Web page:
Huntsman’s Leap is a narrow rock chasm with massive sheer sided cliffs. The name originates from the local legend of a huntsman who rode his horse to jump the gap and having successfully done so, he looked back into the chasm and promptly dropped dead from shock. It’s not known how his horse reacted to the feat.
There’s a more recent story of a Polish visitor attempting to emulate the leap, though without a horse. Not surprisingly he failed, slipped and fell down the gap onto the thin rock ledge a few metres below the cliff top. He apparently suffered a badly broken leg in the process and required an airlift rescue, but rather fortunately lived to tell the tale.
There’s a number of places along this coastline that have interesting names. There’s a prominent headland known as The Castle. An intriguingly named Bullslaughter Bay and another headland is known as The Cauldron.
Near to Bullslaughter Bay I had a first sighting of a pair of Choughs the rarest member of the crow family. They are noticeable by their red bills and legs and their Welsh name, brân goesgoch, translates as red-legged crow. This pair proceeded to perform some aerial acrobatics and followed for a time seemingly showing off for attention with their distinctive call.
A knowledgeable reader of this blog remarked how fortunate it was to see Choughs and provided some interesting details on their habitat. They feed on a very particular type of short grazed grassland using their long beaks to dig grubs out of thin soils. This area of coastal grassland, grazed extensively by sheep but with no other farming activity, is an ideal habitat for the chough.
Walking near to the clifftops there are extensive views across the landscape at Bullslaughter Bay, an awesome sight.
Flimston Bay has a secluded beach with rock pillars and massive vertical cliffs which make it incredibly scenic.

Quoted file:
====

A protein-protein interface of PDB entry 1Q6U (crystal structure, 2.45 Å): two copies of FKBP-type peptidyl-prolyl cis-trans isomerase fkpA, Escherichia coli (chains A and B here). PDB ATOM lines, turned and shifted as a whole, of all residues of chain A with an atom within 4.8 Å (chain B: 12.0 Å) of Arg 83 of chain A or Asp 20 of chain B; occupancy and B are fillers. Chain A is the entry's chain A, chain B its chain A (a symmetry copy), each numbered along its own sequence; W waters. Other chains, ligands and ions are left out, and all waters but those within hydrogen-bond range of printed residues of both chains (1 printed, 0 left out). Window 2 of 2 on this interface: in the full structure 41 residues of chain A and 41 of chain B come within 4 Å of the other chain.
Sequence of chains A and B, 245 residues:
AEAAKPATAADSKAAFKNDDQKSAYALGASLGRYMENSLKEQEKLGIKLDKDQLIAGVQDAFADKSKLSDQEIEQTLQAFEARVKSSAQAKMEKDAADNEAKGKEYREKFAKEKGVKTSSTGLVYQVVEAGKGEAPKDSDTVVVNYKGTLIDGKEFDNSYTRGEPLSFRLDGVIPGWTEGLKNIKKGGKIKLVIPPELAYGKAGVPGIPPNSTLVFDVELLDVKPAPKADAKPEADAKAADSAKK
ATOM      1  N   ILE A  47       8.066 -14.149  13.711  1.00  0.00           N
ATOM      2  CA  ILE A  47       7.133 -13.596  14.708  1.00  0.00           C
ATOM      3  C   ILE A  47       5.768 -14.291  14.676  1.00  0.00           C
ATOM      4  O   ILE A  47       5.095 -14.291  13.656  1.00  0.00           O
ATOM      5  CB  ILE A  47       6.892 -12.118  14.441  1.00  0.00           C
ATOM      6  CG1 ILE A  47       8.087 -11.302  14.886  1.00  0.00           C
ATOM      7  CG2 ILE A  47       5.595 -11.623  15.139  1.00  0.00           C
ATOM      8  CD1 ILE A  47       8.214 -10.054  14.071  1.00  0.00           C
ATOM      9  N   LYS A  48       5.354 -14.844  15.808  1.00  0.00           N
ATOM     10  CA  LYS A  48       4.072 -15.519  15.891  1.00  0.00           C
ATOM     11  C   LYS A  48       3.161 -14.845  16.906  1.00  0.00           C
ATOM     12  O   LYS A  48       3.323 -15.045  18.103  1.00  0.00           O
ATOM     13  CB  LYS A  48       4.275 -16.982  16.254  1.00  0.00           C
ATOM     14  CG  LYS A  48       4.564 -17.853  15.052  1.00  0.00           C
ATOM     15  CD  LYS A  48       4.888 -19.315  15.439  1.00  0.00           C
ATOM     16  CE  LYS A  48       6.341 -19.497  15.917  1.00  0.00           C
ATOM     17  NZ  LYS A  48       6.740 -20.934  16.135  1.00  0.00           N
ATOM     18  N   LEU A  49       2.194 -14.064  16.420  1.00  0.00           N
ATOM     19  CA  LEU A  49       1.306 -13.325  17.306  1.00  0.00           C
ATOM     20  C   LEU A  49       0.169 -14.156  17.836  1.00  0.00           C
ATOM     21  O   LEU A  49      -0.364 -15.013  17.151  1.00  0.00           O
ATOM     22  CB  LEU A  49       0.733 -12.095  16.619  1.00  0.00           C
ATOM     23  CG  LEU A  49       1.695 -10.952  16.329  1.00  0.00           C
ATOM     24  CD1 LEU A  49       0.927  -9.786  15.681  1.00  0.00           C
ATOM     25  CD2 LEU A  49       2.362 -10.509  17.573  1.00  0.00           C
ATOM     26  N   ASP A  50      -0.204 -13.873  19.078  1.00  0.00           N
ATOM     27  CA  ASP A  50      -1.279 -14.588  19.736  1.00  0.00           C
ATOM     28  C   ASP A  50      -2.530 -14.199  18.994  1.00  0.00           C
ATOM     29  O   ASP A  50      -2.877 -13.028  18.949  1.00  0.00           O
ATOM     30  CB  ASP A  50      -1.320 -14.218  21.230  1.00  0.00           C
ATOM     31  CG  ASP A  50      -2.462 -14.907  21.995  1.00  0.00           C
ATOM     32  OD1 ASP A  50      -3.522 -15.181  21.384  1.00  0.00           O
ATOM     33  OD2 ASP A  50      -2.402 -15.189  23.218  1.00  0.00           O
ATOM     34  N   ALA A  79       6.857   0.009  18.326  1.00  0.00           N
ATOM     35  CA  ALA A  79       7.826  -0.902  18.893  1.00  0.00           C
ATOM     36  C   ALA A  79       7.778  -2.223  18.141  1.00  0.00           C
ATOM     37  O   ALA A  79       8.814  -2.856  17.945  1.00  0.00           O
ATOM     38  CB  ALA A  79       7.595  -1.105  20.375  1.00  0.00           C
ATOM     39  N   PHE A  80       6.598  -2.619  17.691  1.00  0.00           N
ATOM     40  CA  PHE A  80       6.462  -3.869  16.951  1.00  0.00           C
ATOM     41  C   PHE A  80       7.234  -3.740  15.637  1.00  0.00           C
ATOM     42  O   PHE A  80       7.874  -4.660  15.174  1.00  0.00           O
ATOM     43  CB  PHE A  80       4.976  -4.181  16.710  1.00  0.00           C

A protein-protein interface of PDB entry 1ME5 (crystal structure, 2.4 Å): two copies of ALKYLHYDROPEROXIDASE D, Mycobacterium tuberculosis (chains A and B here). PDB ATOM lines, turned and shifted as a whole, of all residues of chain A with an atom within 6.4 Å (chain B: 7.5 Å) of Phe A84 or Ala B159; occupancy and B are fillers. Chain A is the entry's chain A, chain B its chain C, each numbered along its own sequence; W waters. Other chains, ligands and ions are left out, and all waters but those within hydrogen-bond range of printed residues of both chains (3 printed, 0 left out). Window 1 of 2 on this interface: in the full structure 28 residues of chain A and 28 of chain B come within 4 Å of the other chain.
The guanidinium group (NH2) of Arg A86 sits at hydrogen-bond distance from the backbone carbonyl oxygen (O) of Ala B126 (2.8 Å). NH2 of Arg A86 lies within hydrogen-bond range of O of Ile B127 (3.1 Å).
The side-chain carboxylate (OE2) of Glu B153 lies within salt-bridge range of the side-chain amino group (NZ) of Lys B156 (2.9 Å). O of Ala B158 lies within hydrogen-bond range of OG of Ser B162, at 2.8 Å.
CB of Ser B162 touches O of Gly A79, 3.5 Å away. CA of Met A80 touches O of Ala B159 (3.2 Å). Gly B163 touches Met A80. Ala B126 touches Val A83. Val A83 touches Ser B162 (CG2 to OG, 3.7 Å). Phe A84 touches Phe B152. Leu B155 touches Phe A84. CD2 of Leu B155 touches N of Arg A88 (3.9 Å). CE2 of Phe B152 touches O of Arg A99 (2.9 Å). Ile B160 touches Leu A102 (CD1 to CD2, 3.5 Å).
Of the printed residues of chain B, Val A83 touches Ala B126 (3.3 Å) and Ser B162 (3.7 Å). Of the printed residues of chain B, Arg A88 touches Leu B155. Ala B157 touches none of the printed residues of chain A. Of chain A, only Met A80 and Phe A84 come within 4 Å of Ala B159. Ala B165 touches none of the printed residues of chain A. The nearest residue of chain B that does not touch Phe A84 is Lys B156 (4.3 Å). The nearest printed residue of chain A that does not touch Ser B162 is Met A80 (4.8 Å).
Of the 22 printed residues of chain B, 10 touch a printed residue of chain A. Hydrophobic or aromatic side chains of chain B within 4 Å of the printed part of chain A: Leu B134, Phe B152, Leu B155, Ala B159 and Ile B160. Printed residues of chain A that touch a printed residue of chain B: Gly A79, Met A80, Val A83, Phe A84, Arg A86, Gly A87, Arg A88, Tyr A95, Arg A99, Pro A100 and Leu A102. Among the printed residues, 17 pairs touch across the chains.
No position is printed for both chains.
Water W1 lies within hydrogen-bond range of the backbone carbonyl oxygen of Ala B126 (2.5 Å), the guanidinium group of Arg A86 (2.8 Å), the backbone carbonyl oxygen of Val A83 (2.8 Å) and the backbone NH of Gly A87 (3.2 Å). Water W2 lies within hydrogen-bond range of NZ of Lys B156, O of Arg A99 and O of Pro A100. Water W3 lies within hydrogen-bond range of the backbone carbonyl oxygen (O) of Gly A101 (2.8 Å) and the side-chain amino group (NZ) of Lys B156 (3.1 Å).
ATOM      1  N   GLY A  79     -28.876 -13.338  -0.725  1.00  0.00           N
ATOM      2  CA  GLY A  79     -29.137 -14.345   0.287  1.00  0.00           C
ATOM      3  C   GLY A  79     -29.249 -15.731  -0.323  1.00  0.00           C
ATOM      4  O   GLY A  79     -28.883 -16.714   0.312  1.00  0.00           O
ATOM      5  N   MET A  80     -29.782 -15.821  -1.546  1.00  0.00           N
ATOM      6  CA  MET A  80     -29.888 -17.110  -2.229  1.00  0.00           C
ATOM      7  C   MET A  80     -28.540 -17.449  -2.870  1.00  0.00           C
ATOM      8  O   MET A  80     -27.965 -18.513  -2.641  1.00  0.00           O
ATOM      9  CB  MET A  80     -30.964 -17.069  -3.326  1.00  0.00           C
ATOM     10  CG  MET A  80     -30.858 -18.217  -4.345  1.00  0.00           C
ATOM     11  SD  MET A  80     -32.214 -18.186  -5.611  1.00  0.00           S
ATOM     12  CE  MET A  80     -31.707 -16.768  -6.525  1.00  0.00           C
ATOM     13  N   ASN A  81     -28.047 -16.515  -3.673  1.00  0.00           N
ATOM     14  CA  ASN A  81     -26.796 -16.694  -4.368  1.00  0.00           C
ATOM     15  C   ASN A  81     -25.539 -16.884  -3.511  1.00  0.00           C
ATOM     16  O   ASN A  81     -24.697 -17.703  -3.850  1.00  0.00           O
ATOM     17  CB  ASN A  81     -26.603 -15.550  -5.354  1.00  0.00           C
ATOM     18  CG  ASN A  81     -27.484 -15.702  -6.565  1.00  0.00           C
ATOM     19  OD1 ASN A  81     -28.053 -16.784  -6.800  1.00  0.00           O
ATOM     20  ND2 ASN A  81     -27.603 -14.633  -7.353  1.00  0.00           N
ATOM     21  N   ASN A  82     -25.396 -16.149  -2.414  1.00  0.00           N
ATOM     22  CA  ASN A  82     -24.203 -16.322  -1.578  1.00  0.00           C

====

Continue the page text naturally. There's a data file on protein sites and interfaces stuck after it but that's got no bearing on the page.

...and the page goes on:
Further on is the headland known as The Cauldron with fearsome sheer vertical cliffs, definitely best viewed from a safe distance!
Next are the magnificent pair of limestone pillars, Stack Rocks, also known as Elegug Stacks. The word Elegug is the Welsh name for Guillemots. These huge rocks provide a major nesting site for masses of guillemots, razorbills and kittiwakes during spring & summer. The Pembrokeshire Coast National Park has a Razorbill bird as it’s logo.
From Stack Rocks we head towards one of the most spectacular sites on the Pembrokeshire coast and probably one of the most famous and picturesque landmarks of Wales.
Walking to the end of the coast path near to Stack Rocks car park there’s a path to a viewing platform set near a prominent cliff edge which offers a breathtaking viewpoint for the Green Bridge of Wales.
The Green Bridge of Wales is a truly impressive monumental limestone arch and pedestal rock feature, regarded as a natural wonder and icon of Wales.
The bridge would once have had a double arch span but the effects of continuous weathering and erosion from the elements over millennia have reduced it to the present form. The pedestal rock nearby is all that remains of that second arch. In October 2017 during Storm Orphelia a huge slab of limestone was sheared off the seaward edge changing the appearance in an instant. The damaged area is a noticeable copper colour.
A visit to a natural landmark wouldn’t be complete without a viewpoint selfie, all part of the experience even if a bit windswept.
The viewpoint is at the boundary of the Castlemartin Range West, a heavily restricted area with access for guided walks only by permission of Ministry Of Defence a few times a year. The coast path route therefore goes inland from here past the closed Flimston Chapel and some derelict farm buildings, before leaving the military range and joining country roads to the village of Castlemartin. A return walk across the official track on the Range and back to the village of Bosherston, with lunch and a pint at the St. Govan’s Country Inn is a perfect way to finish the day.
We revisited the Green Bridge in early February 2019 on a clear, sunny and crisp winter day. The photo below taken in sunlight and calm weather conditions gives a different perspective of the arch detail and coastline.
This was a thoroughly enjoyable walk, from the celtic history of St.Govans to the unspoilt and phenomenal natural features of an unique coastline. This walk brings our distance covered to 36 miles on the Pembrokeshire Coast Path, only another 150 miles to go!